"‘Lawless,’ ‘The Way of the Gun,’ ‘Deadwood,’ And Missed Opportunities For Violent Art"
Lawless, John Hillcoat’s new flick about Prohibition-era bootleggers and the government officials seeking to leech off their profitable flouting of the ban on alcohol, has all the elements of a good American crime story. It’s got two distinct criminal syndicates, one reclusive, taciturn, and reluctant to use violence, and the other deliberately transgressive. It’s got a suitably disgusting officialdom more interested in self-enrichment and control than in the law. It’s got a pair of female characters wriggling out of patriarchy. But unfortunately, somebody — maybe Hillcoat, or screenwriter Nick Cave (yes, that Nick Cave), or whoever decided Shia LaBeouf should have more lines than Tom Hardy and Gary Oldman combined — slapped those ingredients together in a sloppy, unambitious way. The souffle never rises.
The basic conflict of the movie isn’t between Hardy’s clan of bootlegging Bondurants and Guy Pearce’s vicious, greedy Chicago lawman. It’s between de facto leader Forrest Bondurant (Hardy) and his little brother Jack (LaBeouf). Where Forrest uses his local-legend status and massive bulk as quiet guarantors of stability, Jack is ambitious, image-obsessed, and self-deceived about his criminal successes. (Think of Breaking Bad’s Walter White, with more hair and less brains.)
There are lots of little problems: Pearce’s hardboiled lawman probably wouldn’t cringe and close his eyes when he shoots his pistol, and violent scenes rely as much on sound effects as any kung fu movie you’ve ever seen. But the big problem with Lawless is that the rural bootlegger protagonists feel every bit as synthetic and unoriginal as the baddies. Nearly every character is a cardboard cutout who blunders in predictable ways at the right moments to move the story through obvious beats. None of them ever feel like real people (despite good work from Pearce, Jessica Chastain, and Hardy). Some characters simply disappear from the story. There’s not a surprising moment in the whole two hours, but plenty of implausible ones.
These failures are all the more frustrating because the movie’s setup implies some interesting themes: organizational coercion, the contrasts between internal and external motivations for criminals, the difference between violence and power and the consequences of conflating the two. In its messy failure to say anything about those ideas, Lawless got me thinking about two crime stories that take a more deft touch to similar stuff.
2000’s Way of the Gun centers on two kidnappers willing to do violence to innocents in pursuit of their goals, but far more interested in the pot of gold than the rainbow they paint getting to it. The movie’s best scene has kidnapper Benicio del Toro and bagman James Caan talking shop in a bar. They deride the self-important jargon of corporate security and law enforcement types, before the subject turns to their own side of the lawbreaking street: “These days they wanna be criminals more than they wanna commit crime,” del Toro says. “That’s not just crime, that’s the way of the world,” Caan retorts. del Toro and his partner may be unconscionably quick to violence, but they are also businesslike, professional criminals. Like Caan, they are who they are because they’re good at it and it’s a living, not because of status symbols or adrenaline.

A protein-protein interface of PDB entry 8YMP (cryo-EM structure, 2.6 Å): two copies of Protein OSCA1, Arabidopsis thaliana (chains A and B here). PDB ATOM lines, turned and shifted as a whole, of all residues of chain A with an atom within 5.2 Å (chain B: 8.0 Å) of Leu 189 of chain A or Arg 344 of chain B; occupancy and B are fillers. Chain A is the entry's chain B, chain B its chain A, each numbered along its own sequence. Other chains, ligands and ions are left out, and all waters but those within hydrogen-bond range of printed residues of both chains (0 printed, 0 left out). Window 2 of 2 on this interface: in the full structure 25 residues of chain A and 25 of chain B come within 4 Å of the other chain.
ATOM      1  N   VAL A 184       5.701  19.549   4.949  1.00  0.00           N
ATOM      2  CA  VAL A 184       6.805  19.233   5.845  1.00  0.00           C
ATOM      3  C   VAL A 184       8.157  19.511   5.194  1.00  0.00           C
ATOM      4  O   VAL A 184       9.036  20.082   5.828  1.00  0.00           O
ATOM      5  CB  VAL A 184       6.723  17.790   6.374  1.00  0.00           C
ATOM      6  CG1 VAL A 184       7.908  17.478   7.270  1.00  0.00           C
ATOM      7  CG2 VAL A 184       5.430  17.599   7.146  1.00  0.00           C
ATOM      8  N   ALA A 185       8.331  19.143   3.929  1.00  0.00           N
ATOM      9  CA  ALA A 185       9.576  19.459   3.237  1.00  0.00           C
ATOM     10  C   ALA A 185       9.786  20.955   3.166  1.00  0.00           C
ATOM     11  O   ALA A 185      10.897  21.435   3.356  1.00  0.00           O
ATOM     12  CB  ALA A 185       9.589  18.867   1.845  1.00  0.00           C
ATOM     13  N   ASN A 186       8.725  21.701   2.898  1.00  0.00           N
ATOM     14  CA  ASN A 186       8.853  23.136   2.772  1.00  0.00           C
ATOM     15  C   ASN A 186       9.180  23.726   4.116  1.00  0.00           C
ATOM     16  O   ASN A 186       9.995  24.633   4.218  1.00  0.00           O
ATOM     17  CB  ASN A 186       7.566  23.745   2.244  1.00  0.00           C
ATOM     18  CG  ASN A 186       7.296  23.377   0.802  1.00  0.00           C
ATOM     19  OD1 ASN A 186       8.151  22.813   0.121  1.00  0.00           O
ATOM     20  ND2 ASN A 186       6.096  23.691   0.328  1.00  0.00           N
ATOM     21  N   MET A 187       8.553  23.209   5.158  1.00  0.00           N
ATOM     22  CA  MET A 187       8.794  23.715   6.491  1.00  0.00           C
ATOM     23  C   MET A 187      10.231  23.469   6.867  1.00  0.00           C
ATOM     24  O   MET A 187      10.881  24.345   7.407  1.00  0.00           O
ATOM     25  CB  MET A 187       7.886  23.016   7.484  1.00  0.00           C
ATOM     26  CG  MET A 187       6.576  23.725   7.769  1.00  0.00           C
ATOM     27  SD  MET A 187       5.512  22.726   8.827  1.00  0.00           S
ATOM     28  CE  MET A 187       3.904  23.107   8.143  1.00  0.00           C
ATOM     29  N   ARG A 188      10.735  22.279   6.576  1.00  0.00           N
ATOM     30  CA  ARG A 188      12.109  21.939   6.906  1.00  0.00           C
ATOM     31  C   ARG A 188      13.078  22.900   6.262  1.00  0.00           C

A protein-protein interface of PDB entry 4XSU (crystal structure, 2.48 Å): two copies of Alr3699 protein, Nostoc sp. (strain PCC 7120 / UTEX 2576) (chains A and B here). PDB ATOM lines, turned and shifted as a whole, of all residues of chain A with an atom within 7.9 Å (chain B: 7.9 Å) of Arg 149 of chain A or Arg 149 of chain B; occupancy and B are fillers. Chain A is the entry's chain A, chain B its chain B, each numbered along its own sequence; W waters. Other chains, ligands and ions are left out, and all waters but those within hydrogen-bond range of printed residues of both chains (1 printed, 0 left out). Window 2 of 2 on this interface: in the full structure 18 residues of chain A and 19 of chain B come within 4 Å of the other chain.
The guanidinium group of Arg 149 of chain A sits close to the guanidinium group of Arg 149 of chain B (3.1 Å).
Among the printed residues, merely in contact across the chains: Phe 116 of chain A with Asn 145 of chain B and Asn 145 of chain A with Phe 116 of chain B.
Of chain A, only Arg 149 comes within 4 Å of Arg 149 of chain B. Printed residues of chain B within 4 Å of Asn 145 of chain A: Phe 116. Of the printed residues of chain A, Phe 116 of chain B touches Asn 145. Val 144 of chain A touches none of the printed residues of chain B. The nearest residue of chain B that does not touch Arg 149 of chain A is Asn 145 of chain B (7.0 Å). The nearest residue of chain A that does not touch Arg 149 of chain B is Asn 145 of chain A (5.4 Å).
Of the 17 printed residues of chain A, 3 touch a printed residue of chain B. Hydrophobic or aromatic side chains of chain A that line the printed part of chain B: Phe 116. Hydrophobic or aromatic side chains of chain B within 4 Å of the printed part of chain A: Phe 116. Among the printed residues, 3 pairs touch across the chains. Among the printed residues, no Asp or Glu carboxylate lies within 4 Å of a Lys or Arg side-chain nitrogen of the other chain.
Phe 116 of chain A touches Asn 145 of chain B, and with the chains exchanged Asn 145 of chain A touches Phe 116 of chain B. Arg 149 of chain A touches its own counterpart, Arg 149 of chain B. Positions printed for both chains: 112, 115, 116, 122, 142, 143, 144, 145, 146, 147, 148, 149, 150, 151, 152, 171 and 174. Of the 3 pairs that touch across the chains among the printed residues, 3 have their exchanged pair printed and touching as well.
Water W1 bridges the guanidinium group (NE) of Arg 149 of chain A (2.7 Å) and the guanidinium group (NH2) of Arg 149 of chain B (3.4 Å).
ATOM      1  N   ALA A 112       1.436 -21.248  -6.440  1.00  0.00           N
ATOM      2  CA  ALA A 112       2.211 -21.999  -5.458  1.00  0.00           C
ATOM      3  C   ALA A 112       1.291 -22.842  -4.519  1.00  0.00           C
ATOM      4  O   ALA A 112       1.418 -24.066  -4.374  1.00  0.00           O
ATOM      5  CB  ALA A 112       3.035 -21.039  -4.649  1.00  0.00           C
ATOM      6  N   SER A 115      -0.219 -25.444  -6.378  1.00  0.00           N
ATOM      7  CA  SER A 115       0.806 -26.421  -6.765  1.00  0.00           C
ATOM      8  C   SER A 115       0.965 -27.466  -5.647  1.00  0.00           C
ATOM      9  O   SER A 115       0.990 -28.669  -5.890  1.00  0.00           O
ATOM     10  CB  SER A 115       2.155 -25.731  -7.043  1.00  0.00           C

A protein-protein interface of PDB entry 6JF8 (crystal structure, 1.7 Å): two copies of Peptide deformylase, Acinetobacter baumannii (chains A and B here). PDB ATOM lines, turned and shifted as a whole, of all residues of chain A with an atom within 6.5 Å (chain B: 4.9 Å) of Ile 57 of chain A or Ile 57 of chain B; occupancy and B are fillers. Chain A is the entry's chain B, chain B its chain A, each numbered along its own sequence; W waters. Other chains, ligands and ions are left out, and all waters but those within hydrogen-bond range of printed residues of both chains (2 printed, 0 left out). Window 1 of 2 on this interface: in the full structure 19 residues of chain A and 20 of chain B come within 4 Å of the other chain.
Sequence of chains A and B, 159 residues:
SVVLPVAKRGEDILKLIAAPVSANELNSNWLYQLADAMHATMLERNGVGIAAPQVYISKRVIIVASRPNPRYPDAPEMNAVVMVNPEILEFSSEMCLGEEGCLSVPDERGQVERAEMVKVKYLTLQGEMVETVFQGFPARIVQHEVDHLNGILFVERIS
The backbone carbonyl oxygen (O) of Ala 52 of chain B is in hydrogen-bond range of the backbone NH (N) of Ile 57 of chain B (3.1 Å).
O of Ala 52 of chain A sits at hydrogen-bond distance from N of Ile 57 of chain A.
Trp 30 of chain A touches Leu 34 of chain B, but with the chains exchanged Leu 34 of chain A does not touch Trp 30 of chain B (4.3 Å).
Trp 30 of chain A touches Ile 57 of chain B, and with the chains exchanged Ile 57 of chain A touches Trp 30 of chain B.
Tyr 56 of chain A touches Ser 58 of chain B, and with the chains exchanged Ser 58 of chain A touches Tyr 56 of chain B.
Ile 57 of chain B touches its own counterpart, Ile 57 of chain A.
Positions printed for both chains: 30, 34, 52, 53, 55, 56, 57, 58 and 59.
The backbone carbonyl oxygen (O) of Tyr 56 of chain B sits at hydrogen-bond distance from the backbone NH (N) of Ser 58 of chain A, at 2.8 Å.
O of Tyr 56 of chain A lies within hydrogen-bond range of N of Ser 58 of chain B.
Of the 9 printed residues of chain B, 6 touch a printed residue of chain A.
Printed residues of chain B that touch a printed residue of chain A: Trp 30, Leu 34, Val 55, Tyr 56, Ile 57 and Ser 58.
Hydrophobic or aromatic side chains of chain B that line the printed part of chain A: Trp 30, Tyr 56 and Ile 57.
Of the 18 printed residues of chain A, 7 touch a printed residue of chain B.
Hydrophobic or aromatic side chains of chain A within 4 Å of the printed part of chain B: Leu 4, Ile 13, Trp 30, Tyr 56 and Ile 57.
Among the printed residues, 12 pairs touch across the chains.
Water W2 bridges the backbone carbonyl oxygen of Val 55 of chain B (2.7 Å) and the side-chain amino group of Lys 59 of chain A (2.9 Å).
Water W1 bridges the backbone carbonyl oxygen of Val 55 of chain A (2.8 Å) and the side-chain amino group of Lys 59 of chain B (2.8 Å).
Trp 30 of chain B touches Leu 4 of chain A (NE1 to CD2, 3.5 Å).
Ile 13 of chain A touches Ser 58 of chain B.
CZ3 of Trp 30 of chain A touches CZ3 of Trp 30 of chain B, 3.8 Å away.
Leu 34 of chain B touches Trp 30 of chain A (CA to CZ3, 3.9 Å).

When HBO pulled the plug on David Milch’s Deadwood, TV lost one of its most thoughtful shows about violence. The titular goldmining camp’s uncertain future in the expanding United States drives the show’s plot, but the lack of law does not mean there’s a power vacuum. Saloon boss Al Swearengen is the camp’s capo at the show’s outset, and has his control tested first by a new saloon/brothel, and later by the organized might of George Hearst (implicitly backed by the legal forces that previously ignored the camp). Over the course of the show’s three seasons, Swearengen metes out violence in increasingly calculated ways. But even at the outset, when he uses his fists and Dan Dority’s knife to consolidate his holdings, the show makes clear that he understands violence is not power. Violence becomes necessary only in response to erosions of Swearengen’s power; its use is evidence of weakness, not strength. His minimally violent chess match with Hearst in the final season shows he’s internalized that lesson.
Deadwood’s other main character, reluctant sheriff Seth Bullock, follows a similar learning curve with regard to violence. But Bullock’s motivation is never power, and his violence is born of temper rather than calculation. Swearengen’s long game for the camp’s survival and his own enrichment stands in contrast to Bullock’s situational, morally-driven choices about violence. His abortive first-season friendship with Wild Bill Hickock seemed to reinvigorate his sense of righteousness, without imparting any of Bill’s weariness from a lifetime of killing. As the show goes on Bullock works to control his temper, but his desire to imprint rightness on every situation he encounters never flags. Swearengen becomes deliberate with his violence because that’s what his machinations require, but Bullock restrains himself (or tries to) out of a more internal conflict over what kind of person he wants to be.
Before it ever made the New Cult Canon, Way of the Gun lost $8 million at the box office. Deadwood pulled a couple million viewers a night but was always more beloved of critics than seen by non-critic humans. It shouldn’t be hard for Lawless to prove a greater success in business terms, but if it does Hollywood will continue to learn the wrong lessons about how to make violence interesting.